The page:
Reliance on the Congressional Record (no less) of Oct. 14 (Part II, p. H12970) caused us to state in yesterday's editorial on Congress that the House had accepted "fairer" language on federal funding of abortions in this year's Labor-HEW appropriations bill. That is wrong. The language actually accepted is identical to that in last year's law.

ALTHOUGH THE 95th Congress has decamped, squads of weary staff assistants and clerks are still processing the heaps of legislation that the Senate and House disposed of, one way or another, in those marathon sessions last week. It will be days before everything that was passed has been printed and transmitted to the president. It could be months before ordinary citizens find out some of the things this Congress did. Right now, few legislators themselves have had a chance to learn all the details of the tax bill, the energy package and the hundred-plus other bills they approved in the last frenzied days.

There are obvious hazards in making laws at such a pitch. It enhances the power of those who control major bills - or can obstruct them. Senate Finance Committee Chairman Russell Long (D - La.) wound up as usual in the catbird seat. But the Senate also had to accommodate, for one, Sen. Edmund S.Muskie (D-Maine), who was determinded to get the "sunset" measure passed. The frenzy also invited all kinds of wheeling and dealing from the nonstop bargaining that enabled Rep. Phillip Burton (D-Cal.) to wrap up a $1-billion package of park projects, to the attempted parlay on behalf of sugar, steel, copper and textiles interests - plus the state of Israel - described in this paper today.

With mostnormal procedural safeguards cast aside lawmakers must rely even more than normally on their staffs' diligence and their colleagues' good faith. It's a dicey way to operate, and quite accidentprone. One measure passed at 4 a.m. Sunday, for instance, has thrown foreign-service retirement rules into a snarl that will have to be untangled by the next Congress or the courts. Other costly problems are bound to turn up. End-of-session jams test both the stamina of human beings under pressure and the whole system's capacity to absorb and correct mistakes.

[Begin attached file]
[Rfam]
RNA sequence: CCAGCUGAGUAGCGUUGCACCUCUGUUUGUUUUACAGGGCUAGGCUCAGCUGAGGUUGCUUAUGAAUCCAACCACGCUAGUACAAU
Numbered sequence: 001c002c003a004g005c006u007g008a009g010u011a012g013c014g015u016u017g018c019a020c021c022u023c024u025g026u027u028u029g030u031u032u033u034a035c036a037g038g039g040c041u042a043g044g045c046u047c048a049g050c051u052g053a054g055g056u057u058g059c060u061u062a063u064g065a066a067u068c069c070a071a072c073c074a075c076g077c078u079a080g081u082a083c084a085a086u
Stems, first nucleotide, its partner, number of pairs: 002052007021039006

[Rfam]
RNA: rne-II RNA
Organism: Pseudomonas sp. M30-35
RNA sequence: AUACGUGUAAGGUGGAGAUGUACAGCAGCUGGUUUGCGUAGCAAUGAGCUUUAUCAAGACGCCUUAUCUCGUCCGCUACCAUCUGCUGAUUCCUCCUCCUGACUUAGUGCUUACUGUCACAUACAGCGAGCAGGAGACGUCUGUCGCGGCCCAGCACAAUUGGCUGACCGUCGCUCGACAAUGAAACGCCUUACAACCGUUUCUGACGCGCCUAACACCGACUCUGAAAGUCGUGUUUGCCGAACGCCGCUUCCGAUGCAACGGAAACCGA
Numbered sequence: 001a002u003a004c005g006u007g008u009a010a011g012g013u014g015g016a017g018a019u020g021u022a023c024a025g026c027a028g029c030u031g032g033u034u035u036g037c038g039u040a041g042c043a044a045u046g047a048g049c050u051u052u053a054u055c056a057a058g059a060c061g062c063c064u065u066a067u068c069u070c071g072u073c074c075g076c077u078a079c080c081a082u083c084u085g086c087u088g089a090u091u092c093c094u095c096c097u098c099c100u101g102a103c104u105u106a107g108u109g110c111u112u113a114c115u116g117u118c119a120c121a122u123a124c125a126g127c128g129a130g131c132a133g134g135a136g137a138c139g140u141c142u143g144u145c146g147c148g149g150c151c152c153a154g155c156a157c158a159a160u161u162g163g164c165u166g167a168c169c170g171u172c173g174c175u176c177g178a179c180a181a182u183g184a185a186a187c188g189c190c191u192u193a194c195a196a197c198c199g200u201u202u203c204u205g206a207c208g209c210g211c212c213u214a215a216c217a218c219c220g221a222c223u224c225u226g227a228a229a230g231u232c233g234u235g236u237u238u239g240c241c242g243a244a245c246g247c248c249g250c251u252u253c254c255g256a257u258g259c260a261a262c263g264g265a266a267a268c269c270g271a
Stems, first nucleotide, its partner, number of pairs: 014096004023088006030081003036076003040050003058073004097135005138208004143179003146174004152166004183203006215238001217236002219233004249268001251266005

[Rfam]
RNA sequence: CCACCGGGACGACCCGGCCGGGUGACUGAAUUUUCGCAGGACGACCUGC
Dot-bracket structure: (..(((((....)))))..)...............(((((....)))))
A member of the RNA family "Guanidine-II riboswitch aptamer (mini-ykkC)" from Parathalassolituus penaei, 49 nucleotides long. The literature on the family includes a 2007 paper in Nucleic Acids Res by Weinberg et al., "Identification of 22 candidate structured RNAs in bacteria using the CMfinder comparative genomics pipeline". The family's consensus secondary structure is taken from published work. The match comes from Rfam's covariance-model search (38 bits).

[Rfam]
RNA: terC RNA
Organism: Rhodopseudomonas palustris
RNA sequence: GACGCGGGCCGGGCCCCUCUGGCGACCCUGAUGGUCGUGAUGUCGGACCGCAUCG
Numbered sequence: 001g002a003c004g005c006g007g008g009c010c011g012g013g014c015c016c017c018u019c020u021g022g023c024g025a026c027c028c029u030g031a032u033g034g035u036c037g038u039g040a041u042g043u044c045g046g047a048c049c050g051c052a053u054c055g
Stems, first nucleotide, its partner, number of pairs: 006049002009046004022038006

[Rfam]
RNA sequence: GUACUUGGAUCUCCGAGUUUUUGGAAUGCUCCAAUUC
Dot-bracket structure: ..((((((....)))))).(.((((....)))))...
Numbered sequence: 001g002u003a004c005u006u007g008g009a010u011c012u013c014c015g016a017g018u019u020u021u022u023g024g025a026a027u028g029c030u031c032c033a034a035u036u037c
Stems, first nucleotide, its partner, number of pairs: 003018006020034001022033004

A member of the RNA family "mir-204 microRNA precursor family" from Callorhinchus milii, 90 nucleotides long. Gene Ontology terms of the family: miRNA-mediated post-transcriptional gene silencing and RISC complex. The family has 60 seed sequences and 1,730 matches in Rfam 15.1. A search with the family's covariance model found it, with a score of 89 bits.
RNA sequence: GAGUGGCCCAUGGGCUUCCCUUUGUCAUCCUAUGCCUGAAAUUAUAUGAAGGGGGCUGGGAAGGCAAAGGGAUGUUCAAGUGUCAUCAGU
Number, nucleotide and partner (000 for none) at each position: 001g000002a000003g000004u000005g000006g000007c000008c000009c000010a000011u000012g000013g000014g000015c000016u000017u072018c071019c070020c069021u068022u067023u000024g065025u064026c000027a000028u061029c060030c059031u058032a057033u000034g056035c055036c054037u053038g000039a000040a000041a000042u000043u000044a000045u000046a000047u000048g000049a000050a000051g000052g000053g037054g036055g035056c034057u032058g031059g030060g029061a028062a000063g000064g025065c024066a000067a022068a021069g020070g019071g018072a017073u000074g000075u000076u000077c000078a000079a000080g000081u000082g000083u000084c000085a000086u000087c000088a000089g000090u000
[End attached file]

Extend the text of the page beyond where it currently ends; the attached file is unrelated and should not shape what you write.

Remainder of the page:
Yet the same factors that make such frenzies perilous also make thempractically unavoidable. Legislating by tradeoffs, for instance, promotes delay as everyone tries to hold back cards to play at the best time. And there were special reasons why so much major legislation piled up this year. The Deomcratic congressional leadership and various interest groups started out with large agendas of domestic measures - jobs, urban aid, consumer bills, labor-law reform - that the Republican administrations of the last decade had not been hospitable to. President Carter then added on most of the programs he had promised to advance in four years - and asked Congress to deal with intricate, divisive energy issues besides.

It's worth recalling, too, how much time and energy this Congress devoted to institutiional concerns, from the successful struggles for new ethics codes to the less praiseworthy attempts to dictate foreign policy and bring various agencies to heel. Moreover, the surge of "democracy" on Capitol Hill has made the House, especially, fractious enough to make a muledriver wince. Finally, the political climate shifted during this session as inflation accelerated and curbing government became a paramount concern.

What's surprising about all this is not that Congress got so jammed up but that the results were as good as they were. Congress did support President Carter on the crucial questions of foreign policy - and did, in the end, curb its own extravagant instincts on the water-projects and highways bills. Civil-service reform was a triumph for Congress as well as a presidential victory. The energy package is at least a start. The tuition tax credit plans got shelved. The House accepted rules on Medicaid funding of abortion fairer than the curbs imposed last year.

Perhaps most heartening is the possibility that this year's congressional convulsions may not recur. A few tough subjects, such as urban aid and health-care cost, have been held over, but the 96th Congress's agenda is likely to be lighter overall. Moreover proposals in the House to consolidate subcommittees and improve the flow of legislative traffic are gathering momentum. The popular focus on trimming government reinforces that tendency. All told, the 96th Congress may be somewhat less frenetic than the one that just left town.